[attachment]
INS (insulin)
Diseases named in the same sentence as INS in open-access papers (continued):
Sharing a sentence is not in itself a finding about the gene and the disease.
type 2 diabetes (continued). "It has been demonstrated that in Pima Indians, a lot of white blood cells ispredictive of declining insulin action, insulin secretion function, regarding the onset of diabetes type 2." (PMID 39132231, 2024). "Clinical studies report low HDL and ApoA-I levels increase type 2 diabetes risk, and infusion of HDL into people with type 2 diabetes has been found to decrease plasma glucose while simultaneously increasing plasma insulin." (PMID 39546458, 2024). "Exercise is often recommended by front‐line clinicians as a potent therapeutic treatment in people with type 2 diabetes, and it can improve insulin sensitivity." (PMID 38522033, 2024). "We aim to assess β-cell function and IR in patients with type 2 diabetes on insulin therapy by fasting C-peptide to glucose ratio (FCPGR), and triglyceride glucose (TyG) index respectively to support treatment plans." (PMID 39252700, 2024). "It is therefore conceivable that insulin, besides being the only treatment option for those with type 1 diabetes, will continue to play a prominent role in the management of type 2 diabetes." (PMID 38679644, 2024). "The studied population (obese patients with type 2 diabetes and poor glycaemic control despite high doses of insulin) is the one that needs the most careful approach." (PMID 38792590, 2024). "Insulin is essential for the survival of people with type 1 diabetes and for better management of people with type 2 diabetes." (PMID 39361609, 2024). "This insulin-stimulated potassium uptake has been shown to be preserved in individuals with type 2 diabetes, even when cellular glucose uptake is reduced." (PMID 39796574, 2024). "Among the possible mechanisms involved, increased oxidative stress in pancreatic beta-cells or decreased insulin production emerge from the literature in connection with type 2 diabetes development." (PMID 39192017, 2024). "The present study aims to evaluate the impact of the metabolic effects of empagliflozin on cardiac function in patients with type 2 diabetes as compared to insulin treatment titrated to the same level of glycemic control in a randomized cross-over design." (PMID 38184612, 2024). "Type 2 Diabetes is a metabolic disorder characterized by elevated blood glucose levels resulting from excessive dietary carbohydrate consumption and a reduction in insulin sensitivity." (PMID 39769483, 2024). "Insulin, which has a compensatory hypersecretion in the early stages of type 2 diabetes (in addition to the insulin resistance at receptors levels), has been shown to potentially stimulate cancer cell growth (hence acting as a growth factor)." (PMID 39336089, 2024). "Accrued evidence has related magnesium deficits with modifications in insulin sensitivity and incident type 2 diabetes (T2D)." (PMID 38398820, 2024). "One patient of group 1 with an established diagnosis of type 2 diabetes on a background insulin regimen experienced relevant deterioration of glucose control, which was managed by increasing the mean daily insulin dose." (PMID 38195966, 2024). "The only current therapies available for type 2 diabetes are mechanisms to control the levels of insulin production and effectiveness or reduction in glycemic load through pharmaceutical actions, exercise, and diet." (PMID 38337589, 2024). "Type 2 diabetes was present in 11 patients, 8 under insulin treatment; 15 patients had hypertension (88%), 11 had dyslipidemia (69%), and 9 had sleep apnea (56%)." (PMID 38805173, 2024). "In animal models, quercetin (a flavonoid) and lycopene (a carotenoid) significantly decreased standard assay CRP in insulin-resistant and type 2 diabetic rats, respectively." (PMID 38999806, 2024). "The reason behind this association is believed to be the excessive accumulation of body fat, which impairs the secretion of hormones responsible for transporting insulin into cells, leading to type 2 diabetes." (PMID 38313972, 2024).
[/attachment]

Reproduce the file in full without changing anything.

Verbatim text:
INS (insulin)
Diseases named in the same sentence as INS in open-access papers (continued):
Sharing a sentence is not in itself a finding about the gene and the disease.
type 2 diabetes (continued). "It has been demonstrated that in Pima Indians, a lot of white blood cells ispredictive of declining insulin action, insulin secretion function, regarding the onset of diabetes type 2." (PMID 39132231, 2024). "Clinical studies report low HDL and ApoA-I levels increase type 2 diabetes risk, and infusion of HDL into people with type 2 diabetes has been found to decrease plasma glucose while simultaneously increasing plasma insulin." (PMID 39546458, 2024). "Exercise is often recommended by front‐line clinicians as a potent therapeutic treatment in people with type 2 diabetes, and it can improve insulin sensitivity." (PMID 38522033, 2024). "We aim to assess β-cell function and IR in patients with type 2 diabetes on insulin therapy by fasting C-peptide to glucose ratio (FCPGR), and triglyceride glucose (TyG) index respectively to support treatment plans." (PMID 39252700, 2024). "It is therefore conceivable that insulin, besides being the only treatment option for those with type 1 diabetes, will continue to play a prominent role in the management of type 2 diabetes." (PMID 38679644, 2024). "The studied population (obese patients with type 2 diabetes and poor glycaemic control despite high doses of insulin) is the one that needs the most careful approach." (PMID 38792590, 2024). "Insulin is essential for the survival of people with type 1 diabetes and for better management of people with type 2 diabetes." (PMID 39361609, 2024). "This insulin-stimulated potassium uptake has been shown to be preserved in individuals with type 2 diabetes, even when cellular glucose uptake is reduced." (PMID 39796574, 2024). "Among the possible mechanisms involved, increased oxidative stress in pancreatic beta-cells or decreased insulin production emerge from the literature in connection with type 2 diabetes development." (PMID 39192017, 2024). "The present study aims to evaluate the impact of the metabolic effects of empagliflozin on cardiac function in patients with type 2 diabetes as compared to insulin treatment titrated to the same level of glycemic control in a randomized cross-over design." (PMID 38184612, 2024). "Type 2 Diabetes is a metabolic disorder characterized by elevated blood glucose levels resulting from excessive dietary carbohydrate consumption and a reduction in insulin sensitivity." (PMID 39769483, 2024). "Insulin, which has a compensatory hypersecretion in the early stages of type 2 diabetes (in addition to the insulin resistance at receptors levels), has been shown to potentially stimulate cancer cell growth (hence acting as a growth factor)." (PMID 39336089, 2024). "Accrued evidence has related magnesium deficits with modifications in insulin sensitivity and incident type 2 diabetes (T2D)." (PMID 38398820, 2024). "One patient of group 1 with an established diagnosis of type 2 diabetes on a background insulin regimen experienced relevant deterioration of glucose control, which was managed by increasing the mean daily insulin dose." (PMID 38195966, 2024). "The only current therapies available for type 2 diabetes are mechanisms to control the levels of insulin production and effectiveness or reduction in glycemic load through pharmaceutical actions, exercise, and diet." (PMID 38337589, 2024). "Type 2 diabetes was present in 11 patients, 8 under insulin treatment; 15 patients had hypertension (88%), 11 had dyslipidemia (69%), and 9 had sleep apnea (56%)." (PMID 38805173, 2024). "In animal models, quercetin (a flavonoid) and lycopene (a carotenoid) significantly decreased standard assay CRP in insulin-resistant and type 2 diabetic rats, respectively." (PMID 38999806, 2024). "The reason behind this association is believed to be the excessive accumulation of body fat, which impairs the secretion of hormones responsible for transporting insulin into cells, leading to type 2 diabetes." (PMID 38313972, 2024).